I have, in idle moments, speculated about what the comrades in Kerala (or Bengal) would do if they encountered TheReal Life of Alejandro Mayta. The novel zigzags between a time of innocence immediately before Fidel Castro’s successful assault on Havana and a fictional present where Peru is menaced by communist insurgents and a Cuban-Bolivian invasion. Its narrator is a proxy for Vargas Llosa, a celebrated author who interviews scores of people who knew the hero Mayta for a book about his abortive attempt to start a Marxist revolution out of the town of Jauja in Peru. The unfortunately-named Alejandro Mayta (unfortunate because his doubly-ironic moniker contains the names of Alexander the Great and the Inca conqueror Mayta Capa) is a member of the Revolutionary Workers’ Party (Trotskyite). This novel may well be the author’s most self-reflexive work, featuring sustained reflection on writing history versus writing fiction, and an unreliable narrator to boot. It is also a mordantly witty account of the rituals and feuds of middle-class Marxism in Peru. When Salman Rushdie slammed this novel for being an “overtly right-wing tract,” when he alleged that it was “unhistorical” because it “portrays the revolutionary impulse as being invariably divorced from the real lives of the people,” he chose to offer us three lessons. That the revolution is always above laughter; that any laughter directed thereat must be right-wing; that the often-noted lack of connection between revolution and real life is not worth writing about until that statistically perfect moment when the disconnect is obviously true.

The companion to this examination of Marxism is a later novel titled Death in the Andes where Corporal Lituma, the policeman who first appeared in Who Killed Palomino Molero?, must now investigate a series of disappearances around the building of a highway into the mountains commissioned by the government. Lituma’s investigations take him as far as the unpleasant realisation that the regime of the rational which employs him is at best an interruption in the lives of the older cultures, even as a far more violent politics, embodied by the Shining Path, begins to menace these flimsy structures of governance and perhaps even those older cultures. We may, from the order in which the books were written, infer yet again the author’s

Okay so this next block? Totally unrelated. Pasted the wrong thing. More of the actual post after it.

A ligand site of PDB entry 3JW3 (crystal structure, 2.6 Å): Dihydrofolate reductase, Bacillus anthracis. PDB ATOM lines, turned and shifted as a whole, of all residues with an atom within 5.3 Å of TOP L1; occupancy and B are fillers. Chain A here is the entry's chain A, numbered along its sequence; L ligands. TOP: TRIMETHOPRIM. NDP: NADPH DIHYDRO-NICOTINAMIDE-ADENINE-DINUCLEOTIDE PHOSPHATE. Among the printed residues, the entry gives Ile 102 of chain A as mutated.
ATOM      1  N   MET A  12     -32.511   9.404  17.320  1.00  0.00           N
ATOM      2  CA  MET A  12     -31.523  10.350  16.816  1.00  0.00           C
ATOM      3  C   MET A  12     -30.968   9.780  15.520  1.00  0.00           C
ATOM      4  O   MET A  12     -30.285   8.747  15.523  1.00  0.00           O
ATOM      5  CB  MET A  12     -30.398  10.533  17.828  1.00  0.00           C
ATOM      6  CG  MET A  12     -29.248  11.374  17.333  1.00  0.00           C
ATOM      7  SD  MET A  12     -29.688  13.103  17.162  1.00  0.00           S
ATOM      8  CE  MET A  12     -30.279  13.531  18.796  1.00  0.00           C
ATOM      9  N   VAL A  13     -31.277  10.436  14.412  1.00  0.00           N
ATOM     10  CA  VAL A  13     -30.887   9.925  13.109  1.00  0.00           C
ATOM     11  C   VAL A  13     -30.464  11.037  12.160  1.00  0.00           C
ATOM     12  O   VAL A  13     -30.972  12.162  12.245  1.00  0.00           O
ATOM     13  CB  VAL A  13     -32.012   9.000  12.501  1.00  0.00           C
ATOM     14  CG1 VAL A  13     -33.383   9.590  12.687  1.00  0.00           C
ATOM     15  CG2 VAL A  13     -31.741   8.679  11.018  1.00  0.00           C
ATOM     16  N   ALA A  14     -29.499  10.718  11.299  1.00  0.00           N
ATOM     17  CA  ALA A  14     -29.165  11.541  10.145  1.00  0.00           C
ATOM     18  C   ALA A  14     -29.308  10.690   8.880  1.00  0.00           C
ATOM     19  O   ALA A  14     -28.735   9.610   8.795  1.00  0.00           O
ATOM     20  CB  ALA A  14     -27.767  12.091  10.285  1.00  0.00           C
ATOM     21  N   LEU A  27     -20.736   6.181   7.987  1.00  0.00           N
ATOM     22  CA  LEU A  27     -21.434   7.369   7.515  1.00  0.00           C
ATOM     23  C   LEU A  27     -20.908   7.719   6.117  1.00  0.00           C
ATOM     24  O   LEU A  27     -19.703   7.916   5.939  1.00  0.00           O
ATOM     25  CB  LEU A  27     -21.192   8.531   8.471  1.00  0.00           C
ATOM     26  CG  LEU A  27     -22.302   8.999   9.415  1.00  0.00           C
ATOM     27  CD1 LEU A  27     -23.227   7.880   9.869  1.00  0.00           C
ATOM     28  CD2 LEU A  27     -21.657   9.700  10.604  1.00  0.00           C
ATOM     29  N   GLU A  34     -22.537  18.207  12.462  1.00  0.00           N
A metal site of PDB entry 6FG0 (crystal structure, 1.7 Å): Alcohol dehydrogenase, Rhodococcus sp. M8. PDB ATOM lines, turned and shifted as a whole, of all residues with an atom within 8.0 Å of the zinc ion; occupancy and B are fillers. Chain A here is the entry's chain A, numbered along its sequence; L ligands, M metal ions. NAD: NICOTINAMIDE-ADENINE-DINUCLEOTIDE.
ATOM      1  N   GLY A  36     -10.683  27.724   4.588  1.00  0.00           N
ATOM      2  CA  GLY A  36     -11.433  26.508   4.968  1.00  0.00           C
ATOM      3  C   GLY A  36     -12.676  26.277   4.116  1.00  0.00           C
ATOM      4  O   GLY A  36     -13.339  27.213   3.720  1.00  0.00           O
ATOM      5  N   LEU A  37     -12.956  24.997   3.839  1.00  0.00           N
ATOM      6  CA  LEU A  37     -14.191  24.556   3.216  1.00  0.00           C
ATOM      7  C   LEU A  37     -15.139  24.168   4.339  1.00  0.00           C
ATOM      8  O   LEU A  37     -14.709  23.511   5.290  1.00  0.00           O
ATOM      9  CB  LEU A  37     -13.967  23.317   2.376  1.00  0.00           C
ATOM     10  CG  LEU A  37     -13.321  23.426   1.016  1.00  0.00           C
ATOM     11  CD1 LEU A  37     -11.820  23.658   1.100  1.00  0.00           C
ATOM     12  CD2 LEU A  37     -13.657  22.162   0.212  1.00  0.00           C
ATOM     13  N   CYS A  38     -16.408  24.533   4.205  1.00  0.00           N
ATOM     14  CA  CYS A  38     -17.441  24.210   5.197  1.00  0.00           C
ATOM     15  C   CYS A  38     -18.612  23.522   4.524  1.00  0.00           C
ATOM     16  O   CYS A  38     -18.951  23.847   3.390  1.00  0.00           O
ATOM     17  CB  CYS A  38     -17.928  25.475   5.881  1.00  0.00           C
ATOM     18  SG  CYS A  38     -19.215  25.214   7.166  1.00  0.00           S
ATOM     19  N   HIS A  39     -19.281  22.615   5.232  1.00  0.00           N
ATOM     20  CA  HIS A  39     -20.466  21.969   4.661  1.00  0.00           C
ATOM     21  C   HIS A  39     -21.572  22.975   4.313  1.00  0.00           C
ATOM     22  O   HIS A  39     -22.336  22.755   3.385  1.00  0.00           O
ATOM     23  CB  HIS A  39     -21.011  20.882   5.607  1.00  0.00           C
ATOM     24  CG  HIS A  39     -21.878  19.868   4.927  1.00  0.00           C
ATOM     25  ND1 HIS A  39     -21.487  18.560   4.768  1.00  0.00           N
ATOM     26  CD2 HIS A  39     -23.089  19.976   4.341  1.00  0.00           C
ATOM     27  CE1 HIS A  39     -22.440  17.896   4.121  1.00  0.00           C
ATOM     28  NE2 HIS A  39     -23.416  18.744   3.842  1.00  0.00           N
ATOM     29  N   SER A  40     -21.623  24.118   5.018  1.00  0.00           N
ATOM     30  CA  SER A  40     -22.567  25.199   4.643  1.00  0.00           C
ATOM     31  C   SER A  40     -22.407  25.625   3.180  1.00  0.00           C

disaffection with Marxism, for this seems to place farce before tragedy.

Conventional wisdom divides Vargas Llosa’s fiction into political novels and comic novels—but such wisdom is based on a combination of laziness and blindness. His political novels are so carefully wrought that the serious and the comic occur in some balance with each other. The Feast of the Goat, his celebrated novel about the Trujillo era, does not suffer from a diminution in its import as a dictator-novel because the tyrant and his opponents are equally attended by some strain of the ridiculous. Novels such as Aunt Julia and The Scriptwriter and the Don Rigoberto books may traverse either the comic or the erotic and still say profound things about writing and about art. Some of his novels are overtly playful, the others work by complex acts of play, by burdening the realist mode and making it do more than is expected. The reader will find in each of his novels a gift for narratives of labyrinthine complexity combined, unexpectedly, with traditional values like telling a story well rather than the normal joylessness that goes hand in hand with formal experiment.

LIKE OTHER NOVELISTS of the Latin American Boom Generation of the 1960s and 70s, Vargas Llosa acknowledges William Faulkner as a major influence, as a writer he read “with pen and paper in hand” so as to trace the way he organises time, to uncover the manner in which he describes a world not unlike Latin America.

The ‘total novel’ that Vargas Llosa aims to write appears to owe as much to Gustave Flaubert as it does to William Faulkner. The clearest explication he has ever offered for this idea occurs in a compliment he pays to the French author in The Perpetual Orgy, his tribute to Madame Bovary:

The idea of representing in a novel the totality of what is human—or if one prefers, the totality of stupidity, since for Flaubert the two terms were very nearly synonymous—was a utopia akin to that of capturing in an essay the totality of a life…the merit lies in the defeat itself, that defeat represents a sort of victory…we recognize the work to be a failure only after we recognize the grandeur that explains that failure and renders it inevitable. For to have persevered in such an adventure—to have fallen into Lucifer’s crime—is to have set the novel…loftier heights to attain.

Talking about Flaubert also offers Vargas Llosa the opportunity to lay down what he sees as the writer’s challenge, the responsibility of not letting literature diminish into a harmless diversion either through the abject conformity that may equally produce bestsellers as it might works of socialist realism, or through a ‘literature of the catacombs’ that aims to exclude. In Flaubert he sees a polemical engagement with the world that allowed the conversation between writer and reader to develop into “a tense, daring, intimate, and above all, seditious enterprise.” The enterprise is seditious because of the challenges it allows to traditional order, because it works by reminding us, “without intending to in the main, that the world is badly made, that those who argue the contrary—for example the powers that be—are lying, and that the world could be better, closer to the worlds that our imagination and our language are able to create.”

This notion of the committed writer draws equally from his early fondness for Jean Paul Sartre. While the enthusiasm he felt for Sartre’s fiction disappeared quickly, he has written admiringly of the philosopher’s moral stature, derived from “the lucidity, the forthright sincerity, and the youthful courage with which he has confronted not only fascism, conservatism, and bourgeois snares and pitfalls but also the authoritarianism and dogmatism of the left.”